Below we describe the concepts we believe are needed in the resource metadata.  These concepts may be instantiated in a variety of standard forms, e.g. XML, UCD tags, or FITS keywords, and with a variety of mechanisms, such as Topic Maps, OWL, or RDBMSs.  Consequently, the exact names and rendering of the values may depend on the particular form in which they are represented.  For example, when Coverage.Spatial is rendered as a FITS keyword record, the name will need to be limited to 8 characters and the value rendered in a pure ASCII form; in contrast, when rendered in XML, it might be better to tag the different components of the value separately.  It will be necessary to define standard renderings for each of these common forms.

 

3.1      Identity metadata

 

Title (string)

Definition:  A name given to the resource.

Comment:  Typically, a Title will be a name by which the resource is formally known.

 

Ticker (string)

Definition:  A short abbreviation for the name given to the resource.

Comment:  The Ticker name will be used where brief annotations for the resource name are required.  Ticker strings are limited to a maximum of eight characters.  Not in Dublin Core.

 

Identifier (URI)

Definition:  An unambiguous reference to the resource within a given context.

Comment:  The URI corresponding to the resource.  Not in Dublin Core.

 

3.2      Curation metadata

 

Publisher (string)

Definition:  An entity responsible for making the resource available

Comment:   Examples of a Publisher include a person or an organization.  Users of the resource should include Publisher in subsequent credits and acknowledgments.

 

PublisherID (URI)

Definition:  The identifier for the entity responsible for making the resource available.

Comment:  Not in Dublin Core.  This item is optional; an ID for the publisher may not yet be established (e.g., if the publisher has not yet been registered).

 

Creator (string)

Definition:  An entity primarily responsible for making the content of the resource.

Comment:   Examples of a Creator include a person or an organization.  Users of the resource should include Creator in subsequent credits and acknowledgments.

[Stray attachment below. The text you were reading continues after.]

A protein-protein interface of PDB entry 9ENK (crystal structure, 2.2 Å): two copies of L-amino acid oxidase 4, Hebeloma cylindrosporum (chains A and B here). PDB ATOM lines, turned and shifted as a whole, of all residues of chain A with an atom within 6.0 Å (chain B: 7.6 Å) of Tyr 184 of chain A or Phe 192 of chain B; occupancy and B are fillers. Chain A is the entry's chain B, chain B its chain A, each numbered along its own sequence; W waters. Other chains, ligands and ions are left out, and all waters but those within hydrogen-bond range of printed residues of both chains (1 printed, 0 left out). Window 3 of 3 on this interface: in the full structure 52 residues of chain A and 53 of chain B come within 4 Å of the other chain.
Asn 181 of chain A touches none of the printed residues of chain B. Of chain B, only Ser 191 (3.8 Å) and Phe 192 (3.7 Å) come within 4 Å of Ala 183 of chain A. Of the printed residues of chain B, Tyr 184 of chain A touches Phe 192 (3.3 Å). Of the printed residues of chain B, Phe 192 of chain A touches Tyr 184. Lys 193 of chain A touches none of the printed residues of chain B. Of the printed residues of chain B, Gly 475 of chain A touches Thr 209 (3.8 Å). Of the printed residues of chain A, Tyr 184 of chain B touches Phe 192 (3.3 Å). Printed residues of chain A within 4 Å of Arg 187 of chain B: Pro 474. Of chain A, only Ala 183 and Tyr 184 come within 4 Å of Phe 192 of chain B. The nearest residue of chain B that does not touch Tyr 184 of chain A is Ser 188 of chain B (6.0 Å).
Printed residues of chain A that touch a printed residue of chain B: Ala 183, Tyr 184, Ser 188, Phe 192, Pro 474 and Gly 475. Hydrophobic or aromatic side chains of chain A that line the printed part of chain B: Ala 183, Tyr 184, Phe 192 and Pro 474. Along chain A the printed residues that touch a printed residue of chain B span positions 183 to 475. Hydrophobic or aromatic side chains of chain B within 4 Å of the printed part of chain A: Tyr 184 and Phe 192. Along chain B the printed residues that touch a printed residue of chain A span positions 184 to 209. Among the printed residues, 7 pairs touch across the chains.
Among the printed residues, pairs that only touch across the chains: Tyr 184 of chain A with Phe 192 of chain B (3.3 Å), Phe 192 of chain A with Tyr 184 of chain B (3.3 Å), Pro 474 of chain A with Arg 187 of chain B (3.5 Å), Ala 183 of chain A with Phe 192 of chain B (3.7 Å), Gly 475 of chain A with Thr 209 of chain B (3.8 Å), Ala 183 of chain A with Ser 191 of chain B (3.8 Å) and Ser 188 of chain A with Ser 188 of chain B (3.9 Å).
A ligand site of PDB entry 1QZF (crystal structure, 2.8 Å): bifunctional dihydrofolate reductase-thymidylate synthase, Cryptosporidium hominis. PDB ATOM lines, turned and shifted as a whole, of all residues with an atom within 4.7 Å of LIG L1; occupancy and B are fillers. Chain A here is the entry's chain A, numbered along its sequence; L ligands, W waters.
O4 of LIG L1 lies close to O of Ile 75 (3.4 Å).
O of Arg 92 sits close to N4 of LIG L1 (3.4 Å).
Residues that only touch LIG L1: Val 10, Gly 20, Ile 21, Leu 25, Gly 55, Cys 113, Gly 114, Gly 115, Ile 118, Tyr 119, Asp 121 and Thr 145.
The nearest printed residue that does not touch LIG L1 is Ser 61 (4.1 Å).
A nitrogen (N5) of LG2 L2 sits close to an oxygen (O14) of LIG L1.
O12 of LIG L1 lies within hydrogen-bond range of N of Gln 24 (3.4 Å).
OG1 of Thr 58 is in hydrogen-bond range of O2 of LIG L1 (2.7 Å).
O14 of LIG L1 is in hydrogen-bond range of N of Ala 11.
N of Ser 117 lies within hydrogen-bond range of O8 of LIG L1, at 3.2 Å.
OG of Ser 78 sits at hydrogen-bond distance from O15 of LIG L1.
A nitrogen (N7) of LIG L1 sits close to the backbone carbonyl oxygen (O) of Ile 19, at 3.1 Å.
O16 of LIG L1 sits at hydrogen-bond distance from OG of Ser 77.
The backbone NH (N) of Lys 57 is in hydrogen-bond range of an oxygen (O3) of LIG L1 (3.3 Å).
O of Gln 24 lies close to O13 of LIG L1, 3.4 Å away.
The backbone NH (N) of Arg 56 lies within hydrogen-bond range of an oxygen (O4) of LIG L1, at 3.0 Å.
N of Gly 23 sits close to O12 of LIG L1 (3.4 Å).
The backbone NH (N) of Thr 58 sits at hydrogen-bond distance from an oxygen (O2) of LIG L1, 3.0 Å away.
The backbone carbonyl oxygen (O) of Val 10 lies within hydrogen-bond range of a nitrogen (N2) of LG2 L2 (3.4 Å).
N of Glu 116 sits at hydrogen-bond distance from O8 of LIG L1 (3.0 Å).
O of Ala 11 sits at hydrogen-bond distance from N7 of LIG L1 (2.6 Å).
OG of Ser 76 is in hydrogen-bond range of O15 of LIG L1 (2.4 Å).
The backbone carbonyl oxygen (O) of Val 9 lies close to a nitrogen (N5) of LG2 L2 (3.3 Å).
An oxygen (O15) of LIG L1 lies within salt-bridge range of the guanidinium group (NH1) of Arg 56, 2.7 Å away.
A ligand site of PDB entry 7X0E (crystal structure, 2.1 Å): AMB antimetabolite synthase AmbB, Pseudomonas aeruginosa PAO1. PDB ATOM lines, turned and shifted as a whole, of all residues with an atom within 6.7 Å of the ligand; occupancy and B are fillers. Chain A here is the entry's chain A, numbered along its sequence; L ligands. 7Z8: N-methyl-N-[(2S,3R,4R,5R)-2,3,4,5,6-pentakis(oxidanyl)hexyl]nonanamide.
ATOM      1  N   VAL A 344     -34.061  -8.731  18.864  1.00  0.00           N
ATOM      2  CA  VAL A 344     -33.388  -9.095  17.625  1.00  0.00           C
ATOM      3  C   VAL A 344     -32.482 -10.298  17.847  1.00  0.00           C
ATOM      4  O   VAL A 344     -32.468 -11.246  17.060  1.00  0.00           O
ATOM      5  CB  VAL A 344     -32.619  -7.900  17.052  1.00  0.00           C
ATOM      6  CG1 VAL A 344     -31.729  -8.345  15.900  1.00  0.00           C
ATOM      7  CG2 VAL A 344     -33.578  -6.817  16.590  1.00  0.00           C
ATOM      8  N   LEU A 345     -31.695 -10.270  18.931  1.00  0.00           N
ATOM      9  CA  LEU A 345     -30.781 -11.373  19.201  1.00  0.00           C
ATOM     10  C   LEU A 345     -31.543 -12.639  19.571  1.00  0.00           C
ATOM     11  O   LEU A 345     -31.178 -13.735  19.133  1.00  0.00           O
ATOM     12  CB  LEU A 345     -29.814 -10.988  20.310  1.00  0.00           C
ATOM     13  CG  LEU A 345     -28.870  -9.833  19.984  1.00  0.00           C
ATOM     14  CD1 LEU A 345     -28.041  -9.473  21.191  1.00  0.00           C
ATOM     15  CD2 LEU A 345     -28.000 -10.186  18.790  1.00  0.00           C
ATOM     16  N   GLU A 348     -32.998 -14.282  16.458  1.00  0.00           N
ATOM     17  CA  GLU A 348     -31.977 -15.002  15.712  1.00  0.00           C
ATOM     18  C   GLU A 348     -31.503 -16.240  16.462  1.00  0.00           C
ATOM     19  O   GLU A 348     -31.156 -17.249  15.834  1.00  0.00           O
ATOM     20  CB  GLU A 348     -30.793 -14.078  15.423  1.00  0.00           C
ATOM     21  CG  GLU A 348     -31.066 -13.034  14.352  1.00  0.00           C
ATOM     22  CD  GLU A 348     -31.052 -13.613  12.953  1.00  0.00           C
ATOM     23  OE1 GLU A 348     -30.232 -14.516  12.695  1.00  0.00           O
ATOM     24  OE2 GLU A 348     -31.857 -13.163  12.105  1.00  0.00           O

Creator.Logo (URL)

Definition:  A URL pointing to a graphical logo, which may be used to help identify the information resource.

Comment:  Not in Dublin Core.

 

Subject (string, list)

Definition:  A list of the topics, object types, or other descriptive keywords about the resource.

Comment:  Subject is intended to provide additional information about the nature of the information provided by the resource.  Is this a catalog of quasars?  Of planetary nebulae?  Is this a tool for computing ephemerides?  Terms for Subject should be based on the IAU Astronomy Thesaurus (http://msowww.anu.edu.au/library/thesaurus/).

 

Description (string, free text)

Definition:  An account of the content of the resource.

Comment:  Description may include but is not limited to: an abstract, table of contents, reference to a graphical representation of content or a free-text account of the content.

 

Contributor (string)

Definition:  An entity responsible for making contributions to the content of the resource.

Comment:   Examples of a Contributor include a person or an organization.  Users of the resource should include Contributor in subsequent credits and acknowledgments.

 

Date (string)

Definition:  A date associated with an event in the life cycle of the resource.  Typically, Date will be associated with the creation or availability (i.e., most recent release or version) of the resource.  ISO8601 is the preferred format (YYYY-MM-DD).

 

Version (string)

Definition:  A label associated with the creation or availability (i.e., most recent release or version) of the resource.

Comment:  Not in Dublin Core.

 

ReferenceURL (URL)

Definition:  A URL pointing to additional information about the resource.  In general, this should be in a human-readable format.

Comment:  Not in Dublin Core.

 

 

Contact (string, e-mail address)

Definition:  The e-mail address for contacting the persons responsible for the resource.

Comment:  Not in Dublin Core.  Contact is split into two concepts for clarity.

 

            Contact.Name (string)

            Definition:  The name of the contact.